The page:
“It’s a really exciting space. We’re seeing more and more different ways that people want to come together,” says Nicola Mendelsohn, vice-president EMEA, Facebook. “It’s very early days, but it’s one that we think will further give our creators, in particular, different ways that they can connect with their audiences, and to express themselves.”

Like most trailblazers, Clubhouse is saying all the right things about welcoming the competition. “We’re not the type of people who feel intimidated or anything like that,” says Watson. “We’re still growing in the face of the Spaces rollout and Spotify is real loud. But our room sizes are growing, and our user base is growing so I think that’s a good indication. We’re keeping our heads down and making the best product we can.”

Then there’s the fact that people always hold a special place in their hearts for their first. “It’s important to note that the bonds between users on a social network is the key driver to a platform’s success,” says Eric Dahan, chief executive at Open Influence. “This is called a network effect, and it’s pretty challenging to replicate or challenge once it’s set up.”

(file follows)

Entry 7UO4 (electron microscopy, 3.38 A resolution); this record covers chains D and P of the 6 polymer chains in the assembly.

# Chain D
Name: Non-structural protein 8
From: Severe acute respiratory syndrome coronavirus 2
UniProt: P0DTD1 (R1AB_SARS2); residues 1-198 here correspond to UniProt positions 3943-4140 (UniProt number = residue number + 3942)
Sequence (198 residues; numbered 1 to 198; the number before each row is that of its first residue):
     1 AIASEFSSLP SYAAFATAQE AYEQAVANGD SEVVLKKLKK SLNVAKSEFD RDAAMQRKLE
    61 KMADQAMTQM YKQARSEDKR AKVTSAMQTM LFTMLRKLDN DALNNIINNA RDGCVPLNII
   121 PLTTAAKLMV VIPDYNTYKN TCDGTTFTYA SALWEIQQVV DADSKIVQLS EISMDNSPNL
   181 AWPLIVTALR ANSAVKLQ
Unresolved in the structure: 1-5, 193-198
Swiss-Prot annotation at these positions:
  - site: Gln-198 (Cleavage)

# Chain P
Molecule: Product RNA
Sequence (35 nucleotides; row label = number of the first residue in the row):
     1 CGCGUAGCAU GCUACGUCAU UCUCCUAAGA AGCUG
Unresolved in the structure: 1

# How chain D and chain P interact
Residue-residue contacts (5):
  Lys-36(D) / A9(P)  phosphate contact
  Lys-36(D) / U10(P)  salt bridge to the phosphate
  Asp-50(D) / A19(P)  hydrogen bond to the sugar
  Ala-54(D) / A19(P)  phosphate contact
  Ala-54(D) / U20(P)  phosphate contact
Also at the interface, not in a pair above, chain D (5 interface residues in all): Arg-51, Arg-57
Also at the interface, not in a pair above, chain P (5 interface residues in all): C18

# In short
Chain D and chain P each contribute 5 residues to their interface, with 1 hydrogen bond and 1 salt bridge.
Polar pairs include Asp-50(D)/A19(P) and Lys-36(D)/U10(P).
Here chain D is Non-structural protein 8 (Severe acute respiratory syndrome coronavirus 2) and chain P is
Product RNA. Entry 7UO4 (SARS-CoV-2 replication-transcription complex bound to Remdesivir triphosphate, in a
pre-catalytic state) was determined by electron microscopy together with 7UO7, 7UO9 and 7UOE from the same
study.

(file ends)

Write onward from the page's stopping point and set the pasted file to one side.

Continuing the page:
What this means is that Clubhouse’s first mover advantage can be a very meaningful when it comes to holding its own against much bigger competitors, Dahan says. “Especially if Clubhouse’s user base is unique to its platform and creators have built unique followings on the Clubhouse platform. That means that for those creators, the switching costs are fairly high, since they risk losing the audience that they worked so hard to build.”

Watson says it could all come down to authenticity. “Coming out of 2020, and into 2021, platforms like ours where you can just be yourself are really interesting to people. It’s a bit counter cultural compared to what’s happened in the past where things were overly produced or over-choreographed. Clubhouse is a place where you can come as you are. No matter who you are, where you’re from or what you care about, there’s a room for you.”

For more in-depth coverage on the present and future of mobile marketing, dial in to The Drum’s Mobile hub. And don’t forget to sign up for The Drum’s daily US newsletter here.